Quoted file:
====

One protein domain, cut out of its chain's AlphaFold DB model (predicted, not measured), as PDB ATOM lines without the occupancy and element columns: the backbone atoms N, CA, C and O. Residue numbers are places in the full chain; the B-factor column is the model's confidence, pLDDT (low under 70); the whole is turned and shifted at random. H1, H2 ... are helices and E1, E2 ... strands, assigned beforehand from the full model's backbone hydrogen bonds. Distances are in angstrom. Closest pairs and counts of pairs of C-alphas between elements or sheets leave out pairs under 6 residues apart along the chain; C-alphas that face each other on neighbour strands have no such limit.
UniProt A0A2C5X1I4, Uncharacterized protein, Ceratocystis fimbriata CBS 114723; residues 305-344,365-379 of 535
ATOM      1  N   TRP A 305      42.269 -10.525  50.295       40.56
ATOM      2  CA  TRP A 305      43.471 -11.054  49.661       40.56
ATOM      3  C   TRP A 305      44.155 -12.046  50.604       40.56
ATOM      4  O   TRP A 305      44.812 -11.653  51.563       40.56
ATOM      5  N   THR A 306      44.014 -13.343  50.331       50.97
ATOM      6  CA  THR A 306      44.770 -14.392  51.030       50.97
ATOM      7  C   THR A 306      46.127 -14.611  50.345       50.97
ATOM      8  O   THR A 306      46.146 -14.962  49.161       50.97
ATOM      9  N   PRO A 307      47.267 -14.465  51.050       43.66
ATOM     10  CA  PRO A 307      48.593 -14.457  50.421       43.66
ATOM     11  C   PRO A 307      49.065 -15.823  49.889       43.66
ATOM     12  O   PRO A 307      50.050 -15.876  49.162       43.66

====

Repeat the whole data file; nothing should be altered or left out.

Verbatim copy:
One protein domain, cut out of its chain's AlphaFold DB model (predicted, not measured), as PDB ATOM lines without the occupancy and element columns: the backbone atoms N, CA, C and O. Residue numbers are places in the full chain; the B-factor column is the model's confidence, pLDDT (low under 70); the whole is turned and shifted at random. H1, H2 ... are helices and E1, E2 ... strands, assigned beforehand from the full model's backbone hydrogen bonds. Distances are in angstrom. Closest pairs and counts of pairs of C-alphas between elements or sheets leave out pairs under 6 residues apart along the chain; C-alphas that face each other on neighbour strands have no such limit.
UniProt A0A2C5X1I4, Uncharacterized protein, Ceratocystis fimbriata CBS 114723; residues 305-344,365-379 of 535
ATOM      1  N   TRP A 305      42.269 -10.525  50.295       40.56
ATOM      2  CA  TRP A 305      43.471 -11.054  49.661       40.56
ATOM      3  C   TRP A 305      44.155 -12.046  50.604       40.56
ATOM      4  O   TRP A 305      44.812 -11.653  51.563       40.56
ATOM      5  N   THR A 306      44.014 -13.343  50.331       50.97
ATOM      6  CA  THR A 306      44.770 -14.392  51.030       50.97
ATOM      7  C   THR A 306      46.127 -14.611  50.345       50.97
ATOM      8  O   THR A 306      46.146 -14.962  49.161       50.97
ATOM      9  N   PRO A 307      47.267 -14.465  51.050       43.66
ATOM     10  CA  PRO A 307      48.593 -14.457  50.421       43.66
ATOM     11  C   PRO A 307      49.065 -15.823  49.889       43.66
ATOM     12  O   PRO A 307      50.050 -15.876  49.162       43.66